Any time you consider participating in a long distance run, triathlon, strenuous hike or multi-day backpacking trip, physical preparation is a given (at least I hope so anyway. I don't know anyone that can run a marathon without training for it!) But what about mental preparation? You may not have realized, but being physically ready is only half the battle. You must be mentally prepared as well. Here is a list of items to consider when training for your next adventure.
1. Your hike will be harder than you think. You will be hiking in a different terrain and climate than where you are training. If you are planning a Grand Canyon Rim to Rim backpacking trip, you must consider the potential for excessive heat and a dry climate. If you are planning to hike Yosemite's high country, you have to hike elevation. If you start your adventure with high expectations about your ability, you can become easily disappointed, thus breaking you down mentally. You will get frustrated, start believing that you will not make it and wear yourself out physically. I have seen tears on many occasions from people that are in great physical condition because of their preconceived notions. About 99% of people that have backpacked the Grand Canyon have said it is much harder than they thought. These same people will rate themselves as an 8 out of 10 on a fitness scale and finish their hike rating themselves as a 3.
2. Set realistic goals. Say you can hike 20 miles in a day on relatively flat terrain in 70 degree temperatures. Don't assume you can do the same with a 30lb backpack, with elevation and 110 degree temperatures. Be sure you take all factors into consideration before setting your day to day distances. Have a backup plan just in case you can't reach your goal. This will help keep you mentally stable instead of in a state of panic.
3. It is not a competition. Don't set up a deadline to reach a particular destination. There are so many factors out of your control (i.e. Mother Nature) that can effect your hiking or backpacking trip. And don't try to compete with hiking companions. The assumption you are in better shape than your friend is mental sabotage if he or she is doing better than you. Experience the area you are hiking - take in the views, the sights and the sounds. Take interest in what is around each corner instead of "when" you are going to get to the final destination. So live in the moment and don't anticipate the ending - you will get there (as long as you had already set realistic goals). Which leads to the next point.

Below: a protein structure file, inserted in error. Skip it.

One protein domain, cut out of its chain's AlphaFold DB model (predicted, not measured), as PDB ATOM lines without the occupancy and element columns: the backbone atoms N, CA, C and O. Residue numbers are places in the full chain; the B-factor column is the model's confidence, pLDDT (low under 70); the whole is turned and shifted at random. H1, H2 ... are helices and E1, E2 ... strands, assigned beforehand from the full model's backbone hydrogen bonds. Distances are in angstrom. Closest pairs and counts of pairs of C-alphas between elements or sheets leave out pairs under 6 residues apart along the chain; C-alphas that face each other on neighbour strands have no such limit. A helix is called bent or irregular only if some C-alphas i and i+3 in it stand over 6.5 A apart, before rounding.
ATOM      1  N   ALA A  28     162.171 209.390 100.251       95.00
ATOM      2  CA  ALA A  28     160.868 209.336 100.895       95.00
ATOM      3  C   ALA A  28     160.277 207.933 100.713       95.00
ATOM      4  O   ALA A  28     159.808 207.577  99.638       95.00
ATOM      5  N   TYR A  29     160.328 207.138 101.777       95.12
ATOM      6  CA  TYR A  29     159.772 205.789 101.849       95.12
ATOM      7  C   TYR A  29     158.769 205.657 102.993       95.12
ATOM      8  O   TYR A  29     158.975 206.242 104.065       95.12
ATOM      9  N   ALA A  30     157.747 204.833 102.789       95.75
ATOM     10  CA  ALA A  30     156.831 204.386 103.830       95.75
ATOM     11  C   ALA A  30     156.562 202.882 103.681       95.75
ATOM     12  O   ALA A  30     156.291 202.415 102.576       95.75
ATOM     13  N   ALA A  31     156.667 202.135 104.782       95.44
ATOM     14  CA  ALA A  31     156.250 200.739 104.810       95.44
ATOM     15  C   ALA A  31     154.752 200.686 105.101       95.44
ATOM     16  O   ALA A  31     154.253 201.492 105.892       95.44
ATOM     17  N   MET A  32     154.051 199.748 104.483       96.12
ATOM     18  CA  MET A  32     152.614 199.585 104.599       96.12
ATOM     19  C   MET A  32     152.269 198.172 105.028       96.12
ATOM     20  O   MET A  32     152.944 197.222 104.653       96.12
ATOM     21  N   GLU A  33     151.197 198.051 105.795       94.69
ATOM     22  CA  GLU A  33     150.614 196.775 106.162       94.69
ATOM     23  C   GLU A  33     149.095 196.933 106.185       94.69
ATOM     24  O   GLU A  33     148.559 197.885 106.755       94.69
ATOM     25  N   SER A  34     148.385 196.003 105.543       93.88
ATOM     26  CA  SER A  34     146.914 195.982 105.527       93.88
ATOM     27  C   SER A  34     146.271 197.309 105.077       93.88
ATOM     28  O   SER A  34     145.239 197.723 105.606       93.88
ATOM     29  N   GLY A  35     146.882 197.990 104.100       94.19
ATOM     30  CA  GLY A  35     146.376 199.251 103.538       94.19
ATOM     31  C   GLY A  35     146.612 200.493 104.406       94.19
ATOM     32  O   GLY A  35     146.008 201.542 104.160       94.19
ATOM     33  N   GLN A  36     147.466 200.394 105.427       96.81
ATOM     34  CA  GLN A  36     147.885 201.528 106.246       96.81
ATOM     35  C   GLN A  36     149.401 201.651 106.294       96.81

4. Envision finishing - eventually. While you want to take the time to "smell the roses," you do still need to keep that ultimate goal in mind - finishing. If you have ever completed a marathon or any other endurance race, this is a key factor in your success since it can get very easy to just quit and get a ride home. When you are hiking and backpacking several miles from any civilization, this is not an option. You can't just give up once you are miles into your hike. You have to keep going. I have decided that this isolation makes it a bit easier to endure and mentally prepare. I cannot count how many times I have seen people suddenly decide they can't "go on" the second they realize they can get a horse ride or helicopter out of the back country. Will and determination cannot compete against the quick fix.
5. Swallow your pride. You will be sore, sweaty and dirty. Who cares - so is everybody else (except me!) Pride will destroy you before anything Mother Nature can throw at you! Just remember, you can do anything you set your mind to, as long as you keep it real!